June 07, 2019

Want to Command a Room or Close a Deal? Try a Shoulder Pop or a Hand Steeple

2 min

WAVe event

What do hostage negotiators, TV's Mister Rogers, Fortune 50 company leaders, and Michelle Obama have in common? They are all fluent in body language, a skill that can be vital to negotiating complex multi-million-dollar deals or luring a stubborn teen away from their phone. On Wednesday night, Women Attorneys at Venable (WAVe) hosted an event featuring Celebrity Lie Detector Janine Driver, founder of the Body Language Institute. The interactive program, one of WAVe's ongoing opportunities for career development, explored the meaning and impact of nonverbal cues when communicating as peers and professionals. As Driver explained, body language is expressed about five seconds before speech, a delay long enough to lose that deal or to give your screen-obsessed kid an out if you're not mindful of your movements.

Driver began her presentation untraditionally at the back of the room, among the audience, where she quickly read the body language of the attendees. Those with a hand on their hip were feeling pretty confident (two hands, and we're in Wonder Woman territory). Anyone with palms crossed might have seemed bored and disinterested (though few remained so for long).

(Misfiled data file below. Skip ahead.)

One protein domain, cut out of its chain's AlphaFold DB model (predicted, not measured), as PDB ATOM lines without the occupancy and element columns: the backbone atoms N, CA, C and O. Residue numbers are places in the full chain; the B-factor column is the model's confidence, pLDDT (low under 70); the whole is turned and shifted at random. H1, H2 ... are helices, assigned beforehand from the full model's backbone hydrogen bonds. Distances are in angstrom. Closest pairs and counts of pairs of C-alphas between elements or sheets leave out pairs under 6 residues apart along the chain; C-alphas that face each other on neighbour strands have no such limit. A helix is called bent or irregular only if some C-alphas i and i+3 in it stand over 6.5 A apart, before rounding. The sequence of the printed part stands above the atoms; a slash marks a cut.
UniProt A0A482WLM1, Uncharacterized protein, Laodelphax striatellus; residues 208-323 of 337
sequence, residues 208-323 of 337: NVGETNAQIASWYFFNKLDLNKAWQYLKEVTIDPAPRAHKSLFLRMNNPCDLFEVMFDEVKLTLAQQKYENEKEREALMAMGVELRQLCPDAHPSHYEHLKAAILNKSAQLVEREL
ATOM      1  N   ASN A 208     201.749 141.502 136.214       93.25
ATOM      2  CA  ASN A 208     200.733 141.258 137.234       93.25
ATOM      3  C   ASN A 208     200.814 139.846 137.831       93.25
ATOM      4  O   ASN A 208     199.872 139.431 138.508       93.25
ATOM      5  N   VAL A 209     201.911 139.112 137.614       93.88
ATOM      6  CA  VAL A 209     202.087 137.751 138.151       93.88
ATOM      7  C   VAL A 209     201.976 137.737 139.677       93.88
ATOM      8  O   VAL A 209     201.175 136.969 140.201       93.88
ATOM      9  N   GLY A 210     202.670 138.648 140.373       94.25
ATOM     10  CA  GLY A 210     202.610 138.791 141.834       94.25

While there are thousands of gestures, Driver focused her presentation on those that are most common and revealing. Some are gender specific: women tend to brush their hair away from their necks when stressed, while men pat the back of their head. Some are universal: if a person rubs their leg or neck in what's known as the pacifier gesture, they may be lying or feeling uncomfortable. If you want to empower yourself, try talking with your hands in the steeple position (fingers together, palms slightly apart) like Oprah does. In Driver's words, "If you want to win, put your hand on your chin," a gesture frequently adopted by former Pepsi CEO Indra Nooyi. If you want to put people at ease, try gently popping your shoulders like Michelle Obama does when giving a speech.

At the end of the presentation, the standing-room-only crowd shared their approval with a standing ovation.

Awareness of nonverbal communication is critical. It can help us better read a room, relate with a client, or be "effective" rather than simply "right." Most importantly, it can make us more successful professionals.

WAVe is committed to creating opportunities for the advancement of women in the workplace. Visit Venable.com/WAVe for upcoming events, programs, and seminars.

Have questions about this event, or ideas for future programs? Contact Venable's Events team.